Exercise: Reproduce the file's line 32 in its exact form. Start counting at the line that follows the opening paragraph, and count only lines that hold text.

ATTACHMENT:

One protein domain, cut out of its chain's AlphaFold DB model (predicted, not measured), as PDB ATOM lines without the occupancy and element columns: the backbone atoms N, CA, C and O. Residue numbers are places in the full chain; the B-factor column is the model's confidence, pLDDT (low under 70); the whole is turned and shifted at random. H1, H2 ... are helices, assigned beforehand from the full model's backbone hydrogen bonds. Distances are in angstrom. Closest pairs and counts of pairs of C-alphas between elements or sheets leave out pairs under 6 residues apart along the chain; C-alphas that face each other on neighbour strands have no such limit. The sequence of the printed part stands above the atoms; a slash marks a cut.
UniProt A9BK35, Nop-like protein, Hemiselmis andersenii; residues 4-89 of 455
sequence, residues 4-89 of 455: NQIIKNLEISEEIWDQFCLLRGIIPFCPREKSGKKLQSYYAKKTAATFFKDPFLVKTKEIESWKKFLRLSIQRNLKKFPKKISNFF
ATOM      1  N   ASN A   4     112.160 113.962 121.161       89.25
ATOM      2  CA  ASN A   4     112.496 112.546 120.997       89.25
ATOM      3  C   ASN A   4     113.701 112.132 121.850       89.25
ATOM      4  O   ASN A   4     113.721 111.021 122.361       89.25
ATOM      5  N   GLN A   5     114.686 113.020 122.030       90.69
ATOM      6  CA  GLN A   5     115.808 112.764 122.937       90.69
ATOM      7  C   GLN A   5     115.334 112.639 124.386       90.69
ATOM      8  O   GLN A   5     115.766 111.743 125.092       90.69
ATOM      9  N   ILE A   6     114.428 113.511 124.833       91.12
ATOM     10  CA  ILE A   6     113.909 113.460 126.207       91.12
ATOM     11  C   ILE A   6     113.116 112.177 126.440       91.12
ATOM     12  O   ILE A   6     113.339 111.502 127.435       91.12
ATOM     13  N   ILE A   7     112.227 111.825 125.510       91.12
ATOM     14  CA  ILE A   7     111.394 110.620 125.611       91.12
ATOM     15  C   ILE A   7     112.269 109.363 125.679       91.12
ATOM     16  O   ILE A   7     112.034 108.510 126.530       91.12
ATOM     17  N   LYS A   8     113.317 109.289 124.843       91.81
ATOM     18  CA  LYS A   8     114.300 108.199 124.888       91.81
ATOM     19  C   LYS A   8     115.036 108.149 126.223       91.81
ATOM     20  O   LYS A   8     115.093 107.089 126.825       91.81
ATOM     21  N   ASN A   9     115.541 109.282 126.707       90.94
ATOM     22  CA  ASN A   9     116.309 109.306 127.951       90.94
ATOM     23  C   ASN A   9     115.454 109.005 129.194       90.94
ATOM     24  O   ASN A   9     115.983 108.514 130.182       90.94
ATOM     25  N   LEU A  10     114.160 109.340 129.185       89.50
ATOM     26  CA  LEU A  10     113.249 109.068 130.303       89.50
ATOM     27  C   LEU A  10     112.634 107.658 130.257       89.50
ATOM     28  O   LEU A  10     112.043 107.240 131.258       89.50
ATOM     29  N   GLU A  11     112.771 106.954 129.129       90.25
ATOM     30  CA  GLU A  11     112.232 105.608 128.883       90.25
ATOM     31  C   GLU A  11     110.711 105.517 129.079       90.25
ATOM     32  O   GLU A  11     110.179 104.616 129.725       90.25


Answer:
ATOM     30  CA  GLU A  11     112.232 105.608 128.883       90.25